SCOPE Thought Piece, Question #3: What are the cutting-edge prevention best practices that you would recommend?

Michelle N. Issadore, M.Ed.

Too often, solid and impactful areas of research are written off as fads or flashes in the pan due to a lack of understanding or a failure to grasp foundational concepts. Bystander intervention is an effective tool, but we have been too quick to tell students to intervene without helping them to learn how to intervene. One of my goals for SCOPE is to build upon what has been learned about bystander intervention by working with prevention scientists to disseminate a bystander intervention skills training curriculum. Coaching students to intervene in low-risk situations or at the start of patterns of dangerous behavior is a form of primary prevention that could reduce the frequency with which more extreme forms of intervention are necessary.

Bystander intervention is another element of prevention which cuts across topical areas. It has been applied successfully in sexual assault, alcohol abuse and hazing prevention, but has enormous implications for mental health, diversity and other areas of prevention need.

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4 Responses to SCOPE Thought Piece, Question #3: What are the cutting-edge prevention best practices that you would recommend?

  1. Pingback: What are the cutting-edge prevention best practices?

  2. Pingback: What are the cutting-edge prevention best practices? — CALCASA - California Coalition Against Sexual Assault

  3. Michelle, I think it is really crucial to encourage seeing well-researched practices as elements of a holistic approach rather than as flavors of the month. Campus and school administrators always ask me if bystander intervention is just a trend. It’s not, but it’s not the only approach we need, either. Those who ask that question are looking for the magic pill, which leads us to always be looking for the next magic pill, because there are no magic pills. Worked concertedly in the right environment and context, many prevention modalities are needed and effective. It’s hard work to figure out the right ones for the right challenges, but that is our mandate. I saw a post recently to a listserv that alleged that bystander empowerment work was a flash in the pan because it had already been tried and abandoned in the 70s. We just keep cyclically retreading the tired ideas of the past, was the theme of the post. I don’t see that as true. I think the technology of how we train and assess has given new life to ideas that we may have explored before, but never seriously researched. Maybe there are no new ideas, but there are old ideas that work in new ways, or data to show how to make the old ideas work today. Cynicism is toxic to prevention, but effective prevention can be the antidote to cynicism.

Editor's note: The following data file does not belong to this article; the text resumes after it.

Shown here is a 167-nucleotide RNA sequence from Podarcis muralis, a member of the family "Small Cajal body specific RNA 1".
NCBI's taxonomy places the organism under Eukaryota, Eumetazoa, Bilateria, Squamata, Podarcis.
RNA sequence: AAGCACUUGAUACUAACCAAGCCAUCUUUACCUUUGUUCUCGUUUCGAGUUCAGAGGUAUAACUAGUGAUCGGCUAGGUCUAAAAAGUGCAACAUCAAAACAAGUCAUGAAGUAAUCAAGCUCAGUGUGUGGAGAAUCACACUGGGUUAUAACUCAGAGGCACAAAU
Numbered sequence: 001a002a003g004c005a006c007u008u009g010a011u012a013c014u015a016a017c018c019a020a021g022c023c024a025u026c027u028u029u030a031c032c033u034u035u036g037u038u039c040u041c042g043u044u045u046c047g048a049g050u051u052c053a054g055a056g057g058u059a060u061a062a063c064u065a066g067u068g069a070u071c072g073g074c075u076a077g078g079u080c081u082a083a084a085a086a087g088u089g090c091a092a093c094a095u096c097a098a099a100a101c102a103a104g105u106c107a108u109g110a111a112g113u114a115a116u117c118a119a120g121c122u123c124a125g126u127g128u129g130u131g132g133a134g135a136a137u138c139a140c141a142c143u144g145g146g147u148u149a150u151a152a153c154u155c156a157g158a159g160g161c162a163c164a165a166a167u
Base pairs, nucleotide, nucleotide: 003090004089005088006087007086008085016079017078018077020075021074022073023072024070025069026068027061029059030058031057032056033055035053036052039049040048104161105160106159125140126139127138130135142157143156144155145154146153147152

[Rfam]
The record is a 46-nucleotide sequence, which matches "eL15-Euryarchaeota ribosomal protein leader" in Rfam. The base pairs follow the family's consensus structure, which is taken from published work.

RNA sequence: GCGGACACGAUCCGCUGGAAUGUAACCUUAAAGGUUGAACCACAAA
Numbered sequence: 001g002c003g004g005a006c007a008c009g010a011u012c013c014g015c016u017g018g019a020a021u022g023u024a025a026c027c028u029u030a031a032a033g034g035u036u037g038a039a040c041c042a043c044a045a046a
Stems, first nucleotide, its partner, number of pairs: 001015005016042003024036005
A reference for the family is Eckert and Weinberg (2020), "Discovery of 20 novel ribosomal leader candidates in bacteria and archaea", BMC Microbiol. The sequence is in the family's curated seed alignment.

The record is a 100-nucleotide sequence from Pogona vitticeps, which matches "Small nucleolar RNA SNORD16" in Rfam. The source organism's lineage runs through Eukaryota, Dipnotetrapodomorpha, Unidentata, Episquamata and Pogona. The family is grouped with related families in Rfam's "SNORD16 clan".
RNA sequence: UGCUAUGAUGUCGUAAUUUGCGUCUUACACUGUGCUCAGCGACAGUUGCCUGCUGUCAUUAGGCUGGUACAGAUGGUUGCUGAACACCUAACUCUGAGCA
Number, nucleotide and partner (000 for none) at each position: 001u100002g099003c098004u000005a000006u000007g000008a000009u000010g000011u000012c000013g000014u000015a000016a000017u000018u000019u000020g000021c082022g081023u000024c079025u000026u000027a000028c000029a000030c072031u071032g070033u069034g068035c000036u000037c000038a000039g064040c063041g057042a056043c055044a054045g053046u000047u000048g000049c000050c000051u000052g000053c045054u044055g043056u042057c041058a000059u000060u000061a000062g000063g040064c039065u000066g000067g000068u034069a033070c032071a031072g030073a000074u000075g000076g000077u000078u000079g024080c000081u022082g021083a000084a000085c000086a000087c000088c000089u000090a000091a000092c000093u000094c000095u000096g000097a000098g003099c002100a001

• wearescope says:

      On behalf of Jane Stapleton:
      Hi Brett, I haven’t seen the post on the other listserv, but I feel strongly that the “new” approaches to bystander intervention are VERY different than the research that was done on bystander intervention in the 1970’s. For example, the early research (Latane & Darley, 1969 and 1978, and Moriarity, 1975) focused on how situational factors can influence bystander behaviors. The bystander intervention prevention strategies that we develop and evaluate, looks to this earlier research, BUT we also focus on more recent research related to community and social norms (Schwartz & DeKeseredy, 1997, Berkowitz, 2003; and Katz 2006) and perpetration (Lisak, 2000 and (Lisak & Miller, 2002). From this research we have created bystander prevention strategies that emphasize how bystander intervention can change community norms. We emphasize the development of a community of responsibility where everyone has a role to play in ending sexual and relationship violence and stalking. We don’t approach men as perpetrators or potential perpetrators and women as victims or potential victims. We also stress prevention. Prevention is about teaching people to STOP behavior, before it occurs, while it is happening or after it has occurred (primary, secondary and tertiary prevention respectively). I believe that this approach to bystander intervention IS very different than the bystander research of the 1970’s. I feel fortunate to have the opportunity to develop and evaluate this new bystander intervention strategies and work with practioners to implement them. I would encourage anyone who views bystander intervention as a fad or passé to familiarize themselves with the current research on bystander intervention prevention. The June, 2011 (volume 17, issue 6) of the journal Violence Against Women highlights research on leading bystander intervention in-person programs, tools and methods to evaluate in-person bystander prevention programs and key strategies to develop and adapt bystander social marketing campaigns.

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